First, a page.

In Sudan, a valley is famous as “Nubia” just 200 kilometers northeast of Khartoum. The valley lies the remains of three ancient Kushite kingdoms. In this valley, you can find the largest concentration of ancient Pyramids ever built. However, these are not too much known as compare to Pyramids at Giza in Egypt. But are smaller in size their Egyptian cousins the Nubian pyramids are no less remarkable. It is believed, these pyramids were built around 2,500 years ago, long after the Egyptians had stopped entombing their Pharos in huge tombs, a practice that virtually bankrupted them.
The Nubian kings, though, were clearly spellbound by these enormous structures and attempted to imitate them. The Kush Kingdom thrived for 900 hundred years from around 800 BC to 280 A.D. and held power over a massive area covering much of the Nile Delta and as far south as Khartoum. Meroe served as the capital during the final phases of the empire. Furthermore, at their capital city, the Nubians built about 80 profoundly downsized pyramids over the tombs of kings and queens of the Kushite kingdom. Which is about in height of 20 feet to 100 feet, and rise from fairly small foundation that infrequently exceed 25 feet, giving the sides of the pyramids steep angles. Therefore, one of the largest of the pyramids built for the rulers of Kush was for a woman, Queen Shanakdakheto 170-150 B.C.E. The sides of the pyramids are captivating embellished with decorative elements from the cultures of Pharaonic Egypt, Greece, and Rome. A pyramid excavated at Meroë included hundreds of heavy items such as large blocks decorated with rock art and 390 stones that comprised the pyramid. A cow buried complete with eye ointment was also unearthed in the area to be flooded by the Meroë Dam, as were ringing rocks that were tapped to create a melodic sound.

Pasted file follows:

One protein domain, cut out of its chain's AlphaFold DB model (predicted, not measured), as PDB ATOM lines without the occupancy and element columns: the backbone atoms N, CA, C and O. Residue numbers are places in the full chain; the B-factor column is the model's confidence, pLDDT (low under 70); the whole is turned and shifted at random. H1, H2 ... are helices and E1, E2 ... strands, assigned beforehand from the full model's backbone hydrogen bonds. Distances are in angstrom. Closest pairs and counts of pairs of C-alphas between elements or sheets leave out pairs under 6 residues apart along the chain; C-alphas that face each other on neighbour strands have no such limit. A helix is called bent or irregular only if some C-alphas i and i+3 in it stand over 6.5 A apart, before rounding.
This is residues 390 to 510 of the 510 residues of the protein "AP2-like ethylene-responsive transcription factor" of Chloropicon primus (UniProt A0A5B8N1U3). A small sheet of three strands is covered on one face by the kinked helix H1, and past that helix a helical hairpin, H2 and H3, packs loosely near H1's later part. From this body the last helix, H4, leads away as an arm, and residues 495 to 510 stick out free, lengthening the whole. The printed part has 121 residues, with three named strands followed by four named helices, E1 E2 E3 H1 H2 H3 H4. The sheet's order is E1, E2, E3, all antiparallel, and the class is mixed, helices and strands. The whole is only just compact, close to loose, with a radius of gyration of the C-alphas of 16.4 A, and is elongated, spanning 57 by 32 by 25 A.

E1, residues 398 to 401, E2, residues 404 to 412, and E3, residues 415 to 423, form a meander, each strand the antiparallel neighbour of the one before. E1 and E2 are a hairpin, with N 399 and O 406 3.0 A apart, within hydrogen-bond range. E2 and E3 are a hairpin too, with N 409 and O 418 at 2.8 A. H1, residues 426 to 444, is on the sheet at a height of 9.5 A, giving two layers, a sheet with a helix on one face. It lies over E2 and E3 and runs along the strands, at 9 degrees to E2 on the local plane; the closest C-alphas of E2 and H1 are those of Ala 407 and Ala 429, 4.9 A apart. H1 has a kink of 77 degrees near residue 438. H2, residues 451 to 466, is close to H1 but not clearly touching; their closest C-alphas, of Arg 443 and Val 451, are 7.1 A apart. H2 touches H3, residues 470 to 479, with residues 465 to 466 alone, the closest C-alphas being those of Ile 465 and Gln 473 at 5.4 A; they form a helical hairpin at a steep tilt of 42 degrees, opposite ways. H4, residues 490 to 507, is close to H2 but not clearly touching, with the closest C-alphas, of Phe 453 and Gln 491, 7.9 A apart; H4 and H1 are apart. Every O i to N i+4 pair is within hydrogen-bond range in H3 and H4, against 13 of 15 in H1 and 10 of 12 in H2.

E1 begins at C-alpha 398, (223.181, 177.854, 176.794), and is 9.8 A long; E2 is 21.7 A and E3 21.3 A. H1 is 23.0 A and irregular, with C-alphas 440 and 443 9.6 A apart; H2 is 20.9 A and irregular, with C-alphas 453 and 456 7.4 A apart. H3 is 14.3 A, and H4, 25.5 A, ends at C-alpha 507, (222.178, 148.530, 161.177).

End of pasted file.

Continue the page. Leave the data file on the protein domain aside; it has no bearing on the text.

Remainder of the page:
Overall, the Kush rulers built more than 250 pyramids over the twice number of pyramids in the total of Egypt. They are well distributed in a small region in the Sudanese desert. Similar to ancient Egyptians, the Nubian kings were mummified and laid to rest, covered with jewels, in wooden coffins, before they were entombed. Hence, almost all of the pyramids have been plundered ages ago. However, at the time of their exploration by archaeologists in the 19th and 20th centuries, few pyramids were found to comprise the remains of bows, quivers of arrows, archers’ thumb rings, horse harnesses, furniture, wooden boxes, pottery, colored glass, metal vessels, and many other artefacts attesting to extensive Meroitic trade with Egypt and the Hellenistic world. Nowadays, Meroe is the largest archaeological site in Sudan, and one of the main tourist attractions in Sudan. But the country, distressed by civil war, now receives less then 15,000 tourists per year.